This prayer was an intercession, not only for the sons of Jacob, but also for their descendants--that God would deliver the Ten Tribes in time to come, as He delivered the two, Judah and Benjamin, and after He permitted the destruction of two Temples, He would grant endless continuance to the third.
Jacob also put a letter addressed to the viceroy of Egypt into the hands of his son. The letter ran thus: "From thy servant Jacob, the son of Isaac, the grandson of Abraham, prince of God, to the mighty and wise king Zaphenathpaneah, the ruler of Egypt, peace! I make known unto my lord the king that the famine is sore with us in the land of Canaan, and I have therefore sent my sons unto thee, to buy us a little food, that we may live, and not die. My children surrounded me, and begged for something to eat, but, alas, I am very old, and I cannot see with mine eyes, for they are heavy with the weight of years, and also on account of my never-ceasing tears for my son Joseph, who hath been taken from me. I charged my sons not to pass through the gate all together at the same time, when they arrived in the city of Egypt, in consideration of the inhabitants of the land, that they might not take undue notice of them. Also I bade them go up and down in the land of Egypt and seek my son Joseph, mayhap they would find him there.
"This did they do, but thou didst therefore account them as spies. We have heard the report of thy wisdom and sagacity. How, then, canst thou look upon their countenances, and yet declare them to be spies? Especially as we have heard thou didst interpret Pharaoh's dream, and didst foretell the coming of the famine, are we amazed that thou, in thy discernment, couldst not distinguish whether they be spies or not.
"And, now, O my lord king, I send unto thee my son Benjamin,
as thou didst demand of my other sons. I pray thee,
take good care of him until thou sendest him back to me in
peace with his brethren. Hast thou not heard, and dost thou
not know, what our God did unto Pharaoh when he took our
mother Sarah unto himself? Or what happened unto Abimelech
on account of her? And what our father Abraham
did unto the nine kings of Elam, how he killed them and
exterminated their armies, though he had but few men with
him? Or hast thou not heard what my two sons Simon and
Levi did to the eight cities of the Amorites, which they
on account of their sister Dinah? Benjamin consoled them for the loss of Joseph. What, then, will they do unto him that stretcheth forth the hand of power to snatch him away from them?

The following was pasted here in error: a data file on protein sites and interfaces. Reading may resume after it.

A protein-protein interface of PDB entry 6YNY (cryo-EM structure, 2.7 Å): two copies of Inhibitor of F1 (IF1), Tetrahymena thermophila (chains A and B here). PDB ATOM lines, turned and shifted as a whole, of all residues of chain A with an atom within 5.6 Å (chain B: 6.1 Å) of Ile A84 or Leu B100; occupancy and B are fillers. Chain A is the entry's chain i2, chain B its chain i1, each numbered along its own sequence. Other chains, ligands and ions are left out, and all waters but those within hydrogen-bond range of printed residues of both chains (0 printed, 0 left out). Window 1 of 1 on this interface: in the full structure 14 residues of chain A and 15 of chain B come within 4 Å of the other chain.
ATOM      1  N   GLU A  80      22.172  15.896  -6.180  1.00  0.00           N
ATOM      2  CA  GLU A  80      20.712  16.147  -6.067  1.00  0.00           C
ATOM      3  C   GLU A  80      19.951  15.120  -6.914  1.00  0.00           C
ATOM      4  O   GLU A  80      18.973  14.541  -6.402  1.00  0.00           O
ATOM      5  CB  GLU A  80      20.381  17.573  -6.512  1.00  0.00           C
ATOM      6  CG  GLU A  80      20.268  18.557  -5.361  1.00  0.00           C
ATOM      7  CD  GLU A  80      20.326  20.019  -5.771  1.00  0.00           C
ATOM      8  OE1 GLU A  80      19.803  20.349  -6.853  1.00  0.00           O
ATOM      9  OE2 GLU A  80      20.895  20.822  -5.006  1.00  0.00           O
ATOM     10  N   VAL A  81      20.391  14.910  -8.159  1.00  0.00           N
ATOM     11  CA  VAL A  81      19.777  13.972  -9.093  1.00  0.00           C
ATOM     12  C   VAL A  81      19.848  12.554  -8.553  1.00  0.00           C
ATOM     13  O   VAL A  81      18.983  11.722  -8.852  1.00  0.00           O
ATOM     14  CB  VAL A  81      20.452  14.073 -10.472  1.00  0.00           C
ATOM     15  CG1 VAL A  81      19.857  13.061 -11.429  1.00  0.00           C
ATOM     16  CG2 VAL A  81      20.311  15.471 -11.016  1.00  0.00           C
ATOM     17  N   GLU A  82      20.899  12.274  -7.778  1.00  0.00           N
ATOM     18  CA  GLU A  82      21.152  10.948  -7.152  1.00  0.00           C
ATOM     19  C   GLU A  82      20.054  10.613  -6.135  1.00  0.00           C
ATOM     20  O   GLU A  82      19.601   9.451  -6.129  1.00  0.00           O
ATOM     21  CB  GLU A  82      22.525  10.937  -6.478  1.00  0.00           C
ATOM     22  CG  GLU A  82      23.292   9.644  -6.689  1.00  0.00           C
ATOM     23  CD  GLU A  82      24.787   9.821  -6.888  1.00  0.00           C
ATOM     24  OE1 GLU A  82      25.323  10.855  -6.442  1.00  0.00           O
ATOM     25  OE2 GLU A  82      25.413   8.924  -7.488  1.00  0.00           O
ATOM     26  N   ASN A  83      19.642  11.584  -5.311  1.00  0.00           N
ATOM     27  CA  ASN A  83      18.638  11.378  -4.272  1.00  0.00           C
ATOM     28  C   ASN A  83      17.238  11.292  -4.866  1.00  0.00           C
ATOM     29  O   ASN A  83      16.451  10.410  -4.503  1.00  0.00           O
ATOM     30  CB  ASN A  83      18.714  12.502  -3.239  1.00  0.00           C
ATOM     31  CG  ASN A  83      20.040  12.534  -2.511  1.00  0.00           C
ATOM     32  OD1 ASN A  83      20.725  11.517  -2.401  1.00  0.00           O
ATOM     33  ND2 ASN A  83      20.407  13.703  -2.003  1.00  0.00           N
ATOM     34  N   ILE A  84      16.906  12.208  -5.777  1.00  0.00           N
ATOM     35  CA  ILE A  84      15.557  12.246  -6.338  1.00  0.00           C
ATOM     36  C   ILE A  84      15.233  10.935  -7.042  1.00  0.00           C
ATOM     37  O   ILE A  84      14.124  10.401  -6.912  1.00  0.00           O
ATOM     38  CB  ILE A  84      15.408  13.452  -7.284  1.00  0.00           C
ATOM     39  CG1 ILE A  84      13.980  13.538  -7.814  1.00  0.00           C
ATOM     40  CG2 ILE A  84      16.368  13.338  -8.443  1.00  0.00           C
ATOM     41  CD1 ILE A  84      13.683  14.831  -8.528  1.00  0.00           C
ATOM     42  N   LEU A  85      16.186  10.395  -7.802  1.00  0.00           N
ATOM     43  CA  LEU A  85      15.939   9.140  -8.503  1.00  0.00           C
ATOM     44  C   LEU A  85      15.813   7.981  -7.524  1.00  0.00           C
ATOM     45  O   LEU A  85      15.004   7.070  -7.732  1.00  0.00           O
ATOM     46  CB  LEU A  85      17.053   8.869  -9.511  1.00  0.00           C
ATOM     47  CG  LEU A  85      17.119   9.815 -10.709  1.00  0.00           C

"Knowest thou not, O king of Egypt, that the might of our God is with us, and that He always hearkens unto our prayers, and never forsakes us? Had I called upon God to rise up against thee when my sons told me how thou didst act toward them, thou and thy people, ye all would have been annihilated ere Benjamin could come down to thee. But I reflected that Simon my son was abiding in thy house, and perhaps thou wast doing kindnesses unto him, and therefore I invoked not the punishment of God upon thee. Now my son Benjamin goeth down unto thee with my other sons. Take heed unto thyself, keep thy eyes directed upon him, and God will direct His eye upon all thy kingdom.
"I have said all now that is in my heart. My sons take their youngest brother down into Egypt with them, and do thou send them all back to me in peace."
This letter Jacob put into the keeping of Judah, charging him to deliver it to the ruler of Egypt. His last words to his sons were an admonition to take good care of Benjamin and not leave him out of their sight, either on the journey or after their arrival in Egypt. He bade farewell to them, and then turned in prayer to God, saying: "O Lord of heaven and earth! Remember Thy covenant with our father Abraham. Remember also my father Isaac, and grant grace unto my sons, and deliver them not into the hands of the king of Egypt. O my God, do it for the sake of Thy mercy, redeem my sons and save them from the hands of the Egyptians, and restore their two brethren unto them."
Also the women and the children in the house of Jacob prayed to God amid tears, and entreated Him to redeem their husbands and their fathers out of the hands of the king of Egypt.